This is what fear is made of.


Horror movies tend to play on common fears, so it makes sense that a lot of them are constructed around phobias, like acrophobia (the fear of heights), or knife-ophobia (the fear of getting stabbed to death).

If you’re a horror writer trying to come up with ideas, it might be tempting to just pick a phobia and run with it. But not all phobias are created equal: some would make for some truly awful movies. So let this list serve as a warning to you, Hypothetical Horror Writer. These are some truly bad ideas.

1. Deipnophobia

american beauty

Deipnophobia: the fear of dinner parties. As far as phobias go, this is understandable. Cleaning up is a hassle, and people tend to suck. Plus, you’ve been traumatized by disastrous Thanksgiving/Christmas dinners – it’s been known to happen. So, as a person, I understand if dinner parties now trigger panic attacks.

But as a movie idea, this probably would not work. A movie where the protagonist desperately tries to avoid some obligatory dinner party would be kind of boring, unless you had some other elements to it. Maybe add cannibalism to this dinner? That does seem to engage horror audiences.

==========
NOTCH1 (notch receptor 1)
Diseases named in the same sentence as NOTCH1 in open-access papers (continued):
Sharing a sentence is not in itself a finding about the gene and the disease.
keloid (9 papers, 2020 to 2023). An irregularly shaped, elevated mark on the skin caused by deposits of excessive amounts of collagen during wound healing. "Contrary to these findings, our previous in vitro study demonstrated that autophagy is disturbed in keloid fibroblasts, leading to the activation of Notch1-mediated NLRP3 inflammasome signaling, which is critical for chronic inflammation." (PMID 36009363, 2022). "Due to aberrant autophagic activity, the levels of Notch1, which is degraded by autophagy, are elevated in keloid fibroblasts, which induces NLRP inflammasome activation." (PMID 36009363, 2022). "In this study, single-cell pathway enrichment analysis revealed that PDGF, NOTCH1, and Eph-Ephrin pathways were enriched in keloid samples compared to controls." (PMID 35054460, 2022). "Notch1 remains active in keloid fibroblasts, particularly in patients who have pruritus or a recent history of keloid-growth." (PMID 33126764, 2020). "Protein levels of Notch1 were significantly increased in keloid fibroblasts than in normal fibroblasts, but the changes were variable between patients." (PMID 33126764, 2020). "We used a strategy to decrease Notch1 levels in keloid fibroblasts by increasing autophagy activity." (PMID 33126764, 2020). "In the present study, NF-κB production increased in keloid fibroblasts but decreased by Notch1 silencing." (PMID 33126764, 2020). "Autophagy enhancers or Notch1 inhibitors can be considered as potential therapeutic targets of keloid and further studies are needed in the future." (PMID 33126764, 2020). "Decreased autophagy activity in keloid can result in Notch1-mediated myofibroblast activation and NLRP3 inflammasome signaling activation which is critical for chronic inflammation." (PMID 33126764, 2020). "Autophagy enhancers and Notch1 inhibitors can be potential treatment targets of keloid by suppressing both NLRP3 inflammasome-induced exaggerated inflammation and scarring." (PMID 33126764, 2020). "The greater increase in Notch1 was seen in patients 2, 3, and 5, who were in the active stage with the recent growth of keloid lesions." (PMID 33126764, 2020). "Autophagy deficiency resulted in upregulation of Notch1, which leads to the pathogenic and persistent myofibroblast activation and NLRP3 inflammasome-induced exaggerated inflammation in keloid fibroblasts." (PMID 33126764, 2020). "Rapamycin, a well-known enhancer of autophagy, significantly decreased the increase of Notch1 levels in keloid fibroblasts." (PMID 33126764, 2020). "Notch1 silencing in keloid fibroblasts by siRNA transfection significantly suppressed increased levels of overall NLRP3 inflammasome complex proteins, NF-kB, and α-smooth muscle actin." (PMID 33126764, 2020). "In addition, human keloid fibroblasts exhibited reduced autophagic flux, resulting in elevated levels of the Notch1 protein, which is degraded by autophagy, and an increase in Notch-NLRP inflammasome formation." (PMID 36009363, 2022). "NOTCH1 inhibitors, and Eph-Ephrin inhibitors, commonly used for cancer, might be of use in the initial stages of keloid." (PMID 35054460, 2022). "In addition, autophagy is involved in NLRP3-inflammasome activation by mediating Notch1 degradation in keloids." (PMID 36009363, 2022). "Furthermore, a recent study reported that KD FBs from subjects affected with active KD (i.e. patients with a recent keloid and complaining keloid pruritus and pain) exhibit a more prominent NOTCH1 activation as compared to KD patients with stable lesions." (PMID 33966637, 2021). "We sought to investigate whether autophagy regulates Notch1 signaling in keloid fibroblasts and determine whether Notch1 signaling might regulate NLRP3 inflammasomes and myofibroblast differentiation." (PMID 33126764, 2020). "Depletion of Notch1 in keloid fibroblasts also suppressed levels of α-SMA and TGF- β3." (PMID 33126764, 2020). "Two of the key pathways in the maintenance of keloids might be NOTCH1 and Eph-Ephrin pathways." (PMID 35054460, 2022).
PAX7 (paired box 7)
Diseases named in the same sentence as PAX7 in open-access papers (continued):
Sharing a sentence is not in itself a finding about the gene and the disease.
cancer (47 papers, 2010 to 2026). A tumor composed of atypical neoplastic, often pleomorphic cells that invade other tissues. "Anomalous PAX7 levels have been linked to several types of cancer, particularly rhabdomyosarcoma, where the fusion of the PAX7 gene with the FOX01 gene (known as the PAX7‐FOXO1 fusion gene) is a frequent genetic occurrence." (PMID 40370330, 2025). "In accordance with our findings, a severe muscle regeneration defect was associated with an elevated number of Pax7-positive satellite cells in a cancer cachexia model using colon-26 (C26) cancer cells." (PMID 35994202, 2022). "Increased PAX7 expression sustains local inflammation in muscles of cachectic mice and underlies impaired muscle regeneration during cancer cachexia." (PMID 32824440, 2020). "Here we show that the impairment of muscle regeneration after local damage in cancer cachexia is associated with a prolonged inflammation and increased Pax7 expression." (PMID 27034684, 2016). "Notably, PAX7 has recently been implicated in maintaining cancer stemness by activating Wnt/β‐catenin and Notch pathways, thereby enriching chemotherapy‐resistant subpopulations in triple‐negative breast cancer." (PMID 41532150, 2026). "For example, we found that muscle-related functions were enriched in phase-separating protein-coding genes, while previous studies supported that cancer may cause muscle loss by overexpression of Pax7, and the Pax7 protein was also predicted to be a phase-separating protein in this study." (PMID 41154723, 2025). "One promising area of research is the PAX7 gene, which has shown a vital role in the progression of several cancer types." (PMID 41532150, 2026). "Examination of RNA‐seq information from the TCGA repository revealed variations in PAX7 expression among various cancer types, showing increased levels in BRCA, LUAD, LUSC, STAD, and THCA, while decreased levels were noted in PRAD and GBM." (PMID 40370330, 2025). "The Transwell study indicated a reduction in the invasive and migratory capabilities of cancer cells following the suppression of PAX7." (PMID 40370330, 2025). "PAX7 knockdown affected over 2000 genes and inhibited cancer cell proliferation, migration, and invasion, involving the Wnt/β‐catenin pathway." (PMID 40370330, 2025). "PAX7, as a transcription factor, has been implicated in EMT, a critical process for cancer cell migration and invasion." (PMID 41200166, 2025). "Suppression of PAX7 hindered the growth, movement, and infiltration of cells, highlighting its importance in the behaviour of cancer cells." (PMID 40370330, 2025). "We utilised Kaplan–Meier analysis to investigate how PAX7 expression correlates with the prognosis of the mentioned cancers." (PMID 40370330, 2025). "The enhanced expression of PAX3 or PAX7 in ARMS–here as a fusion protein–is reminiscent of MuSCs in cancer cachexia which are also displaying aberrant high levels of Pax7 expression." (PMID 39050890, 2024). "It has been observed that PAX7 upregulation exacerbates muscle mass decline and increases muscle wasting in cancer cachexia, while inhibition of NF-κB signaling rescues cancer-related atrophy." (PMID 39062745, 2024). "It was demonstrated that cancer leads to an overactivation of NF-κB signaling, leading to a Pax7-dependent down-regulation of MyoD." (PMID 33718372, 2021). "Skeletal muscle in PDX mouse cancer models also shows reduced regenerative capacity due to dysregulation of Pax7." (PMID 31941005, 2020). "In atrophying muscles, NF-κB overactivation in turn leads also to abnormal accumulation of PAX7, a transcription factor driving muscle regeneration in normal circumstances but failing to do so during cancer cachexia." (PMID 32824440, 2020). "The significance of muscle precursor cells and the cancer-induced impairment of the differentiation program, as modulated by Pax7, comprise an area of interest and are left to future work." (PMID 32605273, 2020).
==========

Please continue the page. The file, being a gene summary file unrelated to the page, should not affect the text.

2. Genuphobia

claire's knee

Genuphobia is the fear of knees. Admittedly, knees are pretty ugly as far as body parts go (although, try telling that to the protagonist of Claire’s Knee). But I don’t think a movie about someone who sees knees everywhere is going to resonate with a particularly broad demographic.

3. Tachophobia


Tachophobia is the fear of going fast, so I think it’s safe to say that Quicksilver and The Flash don’t have this phobia.

It’s actually a pretty rational phobia. It kind of seems like a broader version of the fear of heights – after all, the danger is in the potential for going splat.

But this seems impractical for a story. A character with this phobia would have to avoid all modern forms of transport in their daily life. Could they even ride a bike? Meanwhile, of course, they’d have to confront their fear, so they can’t just be a feral person living in the woods, or something. So they’re probably someone who just stays at home as much as possible, meaning you might as well just give them agoraphobia instead.

4. Arithmophobia

number 23

Arithmophobia: the fear of numbers, math, numerals, etc. How would this even work in a movie? The character sees a number everywhere, getting increasingly obsessed and paranoid, convinced that the number is stalking th- oh wait, that movie already exists, and yeah, it’s pretty bad.

5. Porphyrophobia


The color purple isn’t very deadly, although I suppose if it induces an epileptic seizure (is that possible?), it’s a possibility. Obviously, this wouldn’t make for a very scary movie, though.

On second thought, maybe it could work if it was some kind of trippy, experimental thing. Film is a visual medium after all – maybe some clever director could figure out how to make this work.

Man, now I’m excited for Purple: The Killer Color. It’s going to revolutionize cinema.



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I saw 'Mars Attacks!' in theaters when I was five. I still think it's the greatest horror movie for five year olds ever made.